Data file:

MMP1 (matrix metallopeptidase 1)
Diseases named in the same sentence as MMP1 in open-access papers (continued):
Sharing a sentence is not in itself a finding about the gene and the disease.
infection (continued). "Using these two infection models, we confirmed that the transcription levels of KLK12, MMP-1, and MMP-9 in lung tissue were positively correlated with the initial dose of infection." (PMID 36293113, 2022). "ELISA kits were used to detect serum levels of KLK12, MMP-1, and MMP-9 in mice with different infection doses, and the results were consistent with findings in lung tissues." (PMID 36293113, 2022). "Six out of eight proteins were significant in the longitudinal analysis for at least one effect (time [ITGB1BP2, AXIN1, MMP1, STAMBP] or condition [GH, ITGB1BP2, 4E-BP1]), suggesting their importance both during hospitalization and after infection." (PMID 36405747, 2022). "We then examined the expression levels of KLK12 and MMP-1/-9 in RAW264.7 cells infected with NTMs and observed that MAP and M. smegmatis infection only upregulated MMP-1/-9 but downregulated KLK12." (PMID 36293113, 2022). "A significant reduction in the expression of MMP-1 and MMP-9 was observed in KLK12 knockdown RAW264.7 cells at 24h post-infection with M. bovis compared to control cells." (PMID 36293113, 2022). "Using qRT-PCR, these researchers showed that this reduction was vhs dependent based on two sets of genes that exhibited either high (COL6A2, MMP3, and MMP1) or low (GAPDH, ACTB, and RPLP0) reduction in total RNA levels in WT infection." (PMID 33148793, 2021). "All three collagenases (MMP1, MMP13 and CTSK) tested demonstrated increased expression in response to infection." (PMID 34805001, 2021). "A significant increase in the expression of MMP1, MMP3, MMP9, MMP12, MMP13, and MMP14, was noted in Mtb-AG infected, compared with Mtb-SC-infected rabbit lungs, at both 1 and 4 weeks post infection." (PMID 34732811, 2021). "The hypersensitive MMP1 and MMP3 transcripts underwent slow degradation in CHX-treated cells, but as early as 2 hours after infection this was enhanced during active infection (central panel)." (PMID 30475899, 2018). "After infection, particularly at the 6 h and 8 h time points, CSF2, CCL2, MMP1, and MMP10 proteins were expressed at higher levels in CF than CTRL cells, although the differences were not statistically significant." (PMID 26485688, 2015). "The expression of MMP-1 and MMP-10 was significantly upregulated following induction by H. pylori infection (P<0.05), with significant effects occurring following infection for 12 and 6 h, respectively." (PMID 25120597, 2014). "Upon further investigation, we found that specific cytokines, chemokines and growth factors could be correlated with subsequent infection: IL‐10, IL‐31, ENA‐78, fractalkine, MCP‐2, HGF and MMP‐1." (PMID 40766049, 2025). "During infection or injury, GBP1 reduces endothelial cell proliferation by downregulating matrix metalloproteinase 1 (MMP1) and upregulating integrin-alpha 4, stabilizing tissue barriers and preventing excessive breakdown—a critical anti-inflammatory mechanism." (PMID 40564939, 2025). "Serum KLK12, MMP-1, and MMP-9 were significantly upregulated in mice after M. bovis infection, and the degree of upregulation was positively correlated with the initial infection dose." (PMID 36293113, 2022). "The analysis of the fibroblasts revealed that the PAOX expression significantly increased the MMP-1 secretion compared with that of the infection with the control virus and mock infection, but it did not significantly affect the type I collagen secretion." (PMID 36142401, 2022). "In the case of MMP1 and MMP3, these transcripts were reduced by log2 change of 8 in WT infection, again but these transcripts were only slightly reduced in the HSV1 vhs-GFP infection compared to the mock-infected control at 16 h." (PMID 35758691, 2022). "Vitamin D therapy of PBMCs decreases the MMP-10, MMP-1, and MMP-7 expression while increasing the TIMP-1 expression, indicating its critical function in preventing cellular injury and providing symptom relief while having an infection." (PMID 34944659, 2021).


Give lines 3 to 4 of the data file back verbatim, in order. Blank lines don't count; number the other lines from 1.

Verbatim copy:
Sharing a sentence is not in itself a finding about the gene and the disease.
infection (continued). "Using these two infection models, we confirmed that the transcription levels of KLK12, MMP-1, and MMP-9 in lung tissue were positively correlated with the initial dose of infection." (PMID 36293113, 2022). "ELISA kits were used to detect serum levels of KLK12, MMP-1, and MMP-9 in mice with different infection doses, and the results were consistent with findings in lung tissues." (PMID 36293113, 2022). "Six out of eight proteins were significant in the longitudinal analysis for at least one effect (time [ITGB1BP2, AXIN1, MMP1, STAMBP] or condition [GH, ITGB1BP2, 4E-BP1]), suggesting their importance both during hospitalization and after infection." (PMID 36405747, 2022). "We then examined the expression levels of KLK12 and MMP-1/-9 in RAW264.7 cells infected with NTMs and observed that MAP and M. smegmatis infection only upregulated MMP-1/-9 but downregulated KLK12." (PMID 36293113, 2022). "A significant reduction in the expression of MMP-1 and MMP-9 was observed in KLK12 knockdown RAW264.7 cells at 24h post-infection with M. bovis compared to control cells." (PMID 36293113, 2022). "Using qRT-PCR, these researchers showed that this reduction was vhs dependent based on two sets of genes that exhibited either high (COL6A2, MMP3, and MMP1) or low (GAPDH, ACTB, and RPLP0) reduction in total RNA levels in WT infection." (PMID 33148793, 2021). "All three collagenases (MMP1, MMP13 and CTSK) tested demonstrated increased expression in response to infection." (PMID 34805001, 2021). "A significant increase in the expression of MMP1, MMP3, MMP9, MMP12, MMP13, and MMP14, was noted in Mtb-AG infected, compared with Mtb-SC-infected rabbit lungs, at both 1 and 4 weeks post infection." (PMID 34732811, 2021). "The hypersensitive MMP1 and MMP3 transcripts underwent slow degradation in CHX-treated cells, but as early as 2 hours after infection this was enhanced during active infection (central panel)." (PMID 30475899, 2018). "After infection, particularly at the 6 h and 8 h time points, CSF2, CCL2, MMP1, and MMP10 proteins were expressed at higher levels in CF than CTRL cells, although the differences were not statistically significant." (PMID 26485688, 2015). "The expression of MMP-1 and MMP-10 was significantly upregulated following induction by H. pylori infection (P<0.05), with significant effects occurring following infection for 12 and 6 h, respectively." (PMID 25120597, 2014). "Upon further investigation, we found that specific cytokines, chemokines and growth factors could be correlated with subsequent infection: IL‐10, IL‐31, ENA‐78, fractalkine, MCP‐2, HGF and MMP‐1." (PMID 40766049, 2025). "During infection or injury, GBP1 reduces endothelial cell proliferation by downregulating matrix metalloproteinase 1 (MMP1) and upregulating integrin-alpha 4, stabilizing tissue barriers and preventing excessive breakdown—a critical anti-inflammatory mechanism." (PMID 40564939, 2025). "Serum KLK12, MMP-1, and MMP-9 were significantly upregulated in mice after M. bovis infection, and the degree of upregulation was positively correlated with the initial infection dose." (PMID 36293113, 2022). "The analysis of the fibroblasts revealed that the PAOX expression significantly increased the MMP-1 secretion compared with that of the infection with the control virus and mock infection, but it did not significantly affect the type I collagen secretion." (PMID 36142401, 2022). "In the case of MMP1 and MMP3, these transcripts were reduced by log2 change of 8 in WT infection, again but these transcripts were only slightly reduced in the HSV1 vhs-GFP infection compared to the mock-infected control at 16 h." (PMID 35758691, 2022). "Vitamin D therapy of PBMCs decreases the MMP-10, MMP-1, and MMP-7 expression while increasing the TIMP-1 expression, indicating its critical function in preventing cellular injury and providing symptom relief while having an infection." (PMID 34944659, 2021).